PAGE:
When I started shopping, I wanted a 252.  Faster and easy to operate (due to the wastegate and intercoolers).  I couldn't find a nice one that didn't have really high time.  Had I been willing to wait for a couple of years, I'm sure one would have popped up.  I listed the things that mattered to me, and realized I could have those capabilities on a couple of different models.  In my own circumstances, I really valued speed, low time, and long range.  I ended up getting a 231 (with aftermarket wastegate and intercoolers) and couldn't be happier.  Were I shopping again, I'd still be starting with a 252, but I love the 231.  FWIW

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Same here.  My search in 1999-2000 was for a 252 with TKS.  Finding few planes and the ones I did were quite a bit higher priced than Rockets, I ended up with the Rocket.  If I was doing the same today, I would likely look for 252's first, and then at Rockets.  252's because I think they hold their value better than Rockets.  Rockets over 231's because I love 305 HP and 1,000 feet per minute climb to FL240.

Tom

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22 hours ago, Zwaustin said:

231 is your best bang for buck. I owned a very nice example with a merlyn controller and the more desirable airflow systems intercooler. I never had any cooling issues and had no trouble keeping the CHT's under 380 all the time on the LB engine. Typical temps were 330-360. Burned 9.5-13 gph in cruise depending on how you like to run it, 18 in cruise climb and 24.9 on take off. Cruised 160TAS with ease at Lower power settings and 170TAS up in the high teens. We saw 200 plus over the ground on many trips in mid teens. All in it cost me 170 bucks per hour over the span I owned it, less than most sky hawks rent for where I live. This is all in after sold, includes maintenance, upgrades, fuel, oil, hangar, etc.. It was and still is a great airplane for the money. You have any questions on costs, maintenance, operations on the 231, etc shoot me a message, happy to share my experience with the K model. I still have every receipt for every penny I spent on that bird and have some good cost to own spreadsheets if your curious. 

This is a great example of the capability of the 231 with an intercooler and merlyn wastegate: 

 

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1 hour ago, jlunseth said:

 

There is no way i am aware of to put a second alternator in a 231

 

jlunseth,

  I have seen both a belt driven and a shaft driven second alternator on the TSIO360 (GB,LB) in a 231 (unless my eyes deceive me, which they have been known to do).  The belt driven requires a set of bevel gears and new vacuum pump pad arrangement and the shaft driven just replaced the vacuum pump (B&C I think).  The B&C shaft driven I think would be considered a "stand by" where as the belt driven is a secondary unit, capable of supporting the full 60-70 amp load.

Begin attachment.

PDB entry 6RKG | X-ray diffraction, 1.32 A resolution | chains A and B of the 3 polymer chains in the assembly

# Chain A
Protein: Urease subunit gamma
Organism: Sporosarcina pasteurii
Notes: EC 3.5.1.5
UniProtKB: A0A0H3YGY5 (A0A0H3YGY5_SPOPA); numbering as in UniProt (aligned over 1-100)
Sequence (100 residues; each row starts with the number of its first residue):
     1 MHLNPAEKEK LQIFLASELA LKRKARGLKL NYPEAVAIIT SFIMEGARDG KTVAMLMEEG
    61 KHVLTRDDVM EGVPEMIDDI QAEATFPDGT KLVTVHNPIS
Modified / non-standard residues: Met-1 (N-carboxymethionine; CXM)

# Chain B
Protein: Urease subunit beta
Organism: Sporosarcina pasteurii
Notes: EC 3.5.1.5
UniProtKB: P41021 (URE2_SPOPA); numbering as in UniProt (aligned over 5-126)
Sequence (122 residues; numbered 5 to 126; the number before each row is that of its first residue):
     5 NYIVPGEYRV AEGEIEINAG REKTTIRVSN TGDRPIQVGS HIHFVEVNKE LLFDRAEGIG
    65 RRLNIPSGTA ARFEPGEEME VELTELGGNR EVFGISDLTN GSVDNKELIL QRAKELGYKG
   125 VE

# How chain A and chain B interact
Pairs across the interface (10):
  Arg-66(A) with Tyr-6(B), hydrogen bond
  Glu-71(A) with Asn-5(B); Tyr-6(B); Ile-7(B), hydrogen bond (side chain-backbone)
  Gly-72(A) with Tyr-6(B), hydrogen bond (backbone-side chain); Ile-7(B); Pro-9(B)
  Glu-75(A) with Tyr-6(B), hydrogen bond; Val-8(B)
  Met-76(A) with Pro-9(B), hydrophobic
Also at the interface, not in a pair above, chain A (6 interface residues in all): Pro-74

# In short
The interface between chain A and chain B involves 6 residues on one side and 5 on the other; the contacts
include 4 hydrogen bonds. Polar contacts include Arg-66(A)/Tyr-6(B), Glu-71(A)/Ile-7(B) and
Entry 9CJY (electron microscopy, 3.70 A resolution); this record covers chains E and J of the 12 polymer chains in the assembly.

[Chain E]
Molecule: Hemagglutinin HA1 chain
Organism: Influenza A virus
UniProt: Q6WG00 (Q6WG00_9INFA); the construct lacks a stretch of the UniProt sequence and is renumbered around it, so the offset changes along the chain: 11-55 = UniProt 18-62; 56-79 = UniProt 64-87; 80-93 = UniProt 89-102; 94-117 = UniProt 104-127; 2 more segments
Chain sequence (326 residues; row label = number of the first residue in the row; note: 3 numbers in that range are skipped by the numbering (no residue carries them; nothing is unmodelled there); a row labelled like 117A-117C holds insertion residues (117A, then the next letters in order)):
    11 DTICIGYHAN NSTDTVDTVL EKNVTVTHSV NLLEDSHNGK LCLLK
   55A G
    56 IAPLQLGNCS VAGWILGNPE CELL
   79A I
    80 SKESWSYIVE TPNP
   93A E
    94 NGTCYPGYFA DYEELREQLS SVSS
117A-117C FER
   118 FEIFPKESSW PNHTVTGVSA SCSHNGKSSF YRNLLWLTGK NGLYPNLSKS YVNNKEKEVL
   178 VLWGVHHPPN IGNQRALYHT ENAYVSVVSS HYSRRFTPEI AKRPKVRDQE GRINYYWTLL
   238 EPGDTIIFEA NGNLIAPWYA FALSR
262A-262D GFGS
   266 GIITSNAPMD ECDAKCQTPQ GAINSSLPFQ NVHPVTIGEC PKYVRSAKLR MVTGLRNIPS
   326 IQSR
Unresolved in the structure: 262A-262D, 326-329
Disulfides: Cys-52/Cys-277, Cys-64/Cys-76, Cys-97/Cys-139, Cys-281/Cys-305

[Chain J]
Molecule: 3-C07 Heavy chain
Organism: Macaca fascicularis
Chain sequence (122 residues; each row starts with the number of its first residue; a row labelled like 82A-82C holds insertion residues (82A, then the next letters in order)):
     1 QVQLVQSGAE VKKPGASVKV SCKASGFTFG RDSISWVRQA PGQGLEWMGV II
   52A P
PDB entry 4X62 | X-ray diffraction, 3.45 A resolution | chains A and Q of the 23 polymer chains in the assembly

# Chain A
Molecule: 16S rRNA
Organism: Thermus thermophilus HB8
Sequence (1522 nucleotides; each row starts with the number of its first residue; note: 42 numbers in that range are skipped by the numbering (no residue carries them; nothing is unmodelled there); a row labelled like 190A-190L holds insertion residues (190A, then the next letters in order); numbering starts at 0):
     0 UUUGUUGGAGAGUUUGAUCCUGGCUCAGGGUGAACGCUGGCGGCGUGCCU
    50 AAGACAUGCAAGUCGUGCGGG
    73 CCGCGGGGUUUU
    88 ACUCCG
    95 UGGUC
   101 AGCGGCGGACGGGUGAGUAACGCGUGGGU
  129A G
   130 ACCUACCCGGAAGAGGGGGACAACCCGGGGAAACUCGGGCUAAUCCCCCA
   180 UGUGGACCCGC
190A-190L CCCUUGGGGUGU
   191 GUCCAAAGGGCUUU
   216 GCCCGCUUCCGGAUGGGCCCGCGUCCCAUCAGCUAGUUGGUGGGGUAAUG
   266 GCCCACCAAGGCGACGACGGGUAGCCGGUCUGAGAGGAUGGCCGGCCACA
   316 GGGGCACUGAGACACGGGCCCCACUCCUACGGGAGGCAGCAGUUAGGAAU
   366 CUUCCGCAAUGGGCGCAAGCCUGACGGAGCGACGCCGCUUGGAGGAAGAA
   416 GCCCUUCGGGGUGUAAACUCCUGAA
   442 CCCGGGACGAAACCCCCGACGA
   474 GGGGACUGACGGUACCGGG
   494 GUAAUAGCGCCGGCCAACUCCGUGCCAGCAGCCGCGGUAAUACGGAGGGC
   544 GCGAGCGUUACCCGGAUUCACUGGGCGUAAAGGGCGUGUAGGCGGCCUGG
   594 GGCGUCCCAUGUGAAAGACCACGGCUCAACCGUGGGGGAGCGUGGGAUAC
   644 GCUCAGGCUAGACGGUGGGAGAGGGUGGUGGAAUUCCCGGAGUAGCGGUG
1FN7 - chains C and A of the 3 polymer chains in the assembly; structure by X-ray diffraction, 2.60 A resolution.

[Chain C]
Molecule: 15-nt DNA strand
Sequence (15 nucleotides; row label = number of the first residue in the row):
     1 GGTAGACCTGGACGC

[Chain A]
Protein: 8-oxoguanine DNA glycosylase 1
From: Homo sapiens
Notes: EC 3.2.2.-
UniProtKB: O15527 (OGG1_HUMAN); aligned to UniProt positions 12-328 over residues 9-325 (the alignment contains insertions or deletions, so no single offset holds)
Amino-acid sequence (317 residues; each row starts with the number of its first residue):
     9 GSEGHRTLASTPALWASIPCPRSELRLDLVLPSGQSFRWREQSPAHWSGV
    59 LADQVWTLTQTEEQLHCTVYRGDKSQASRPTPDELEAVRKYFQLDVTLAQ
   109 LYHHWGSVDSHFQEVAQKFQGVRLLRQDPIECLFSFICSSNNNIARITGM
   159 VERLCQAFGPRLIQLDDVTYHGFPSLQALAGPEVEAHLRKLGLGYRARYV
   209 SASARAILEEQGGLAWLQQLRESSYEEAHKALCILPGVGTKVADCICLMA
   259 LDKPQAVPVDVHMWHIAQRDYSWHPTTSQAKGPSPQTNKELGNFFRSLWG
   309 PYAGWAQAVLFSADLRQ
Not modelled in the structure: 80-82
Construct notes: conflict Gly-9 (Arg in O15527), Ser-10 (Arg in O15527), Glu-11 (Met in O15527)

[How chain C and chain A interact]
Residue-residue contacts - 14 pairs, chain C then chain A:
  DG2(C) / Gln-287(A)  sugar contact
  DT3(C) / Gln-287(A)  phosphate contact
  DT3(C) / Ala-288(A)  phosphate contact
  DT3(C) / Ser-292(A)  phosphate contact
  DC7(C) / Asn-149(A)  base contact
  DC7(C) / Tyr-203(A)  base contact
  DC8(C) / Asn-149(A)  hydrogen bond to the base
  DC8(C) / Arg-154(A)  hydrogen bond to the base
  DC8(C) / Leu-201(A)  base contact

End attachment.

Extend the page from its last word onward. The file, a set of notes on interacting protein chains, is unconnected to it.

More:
Ron

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Curious, I just helped a friend get the B&N standby alternator added to his Bonanza. B&N makes a few different models, 2 of which are for Continental big bore engines which would work on the Ovation, but only with a field approval - since there is no STC for the Mooney.  These standby alternators are only 20 amps and need 2000+ rpm to do that. Of course they're better than single alternator, single battery configuration, but not nearly as a capable as a true second full output alternator such as on the 252's, and Bravo's. I have not heard of one fitting on the TSIO-360 engine vacuum pad - its too tight of a fit with the starter as far as I know. The belt driven true second alternator used on the Continentals require a different starter adapter configuration. Not sure if one is available for the GB or LB. But even on a 252 that lacks this option today, years ago you could get the required starter adapter for a few thousand dollars, swap out your old one and add the second alternator for a few thousand more but now (a few years ago actually) they were quoting $8K for the starter adapter alone, then add the cost for the alternator and re-wiring in the cockpit to the buss, load meter etc and you'll quickly be over $10K. Most people find it easier to find another air-frame that already has a second alternator rather than pay today's cost to add one.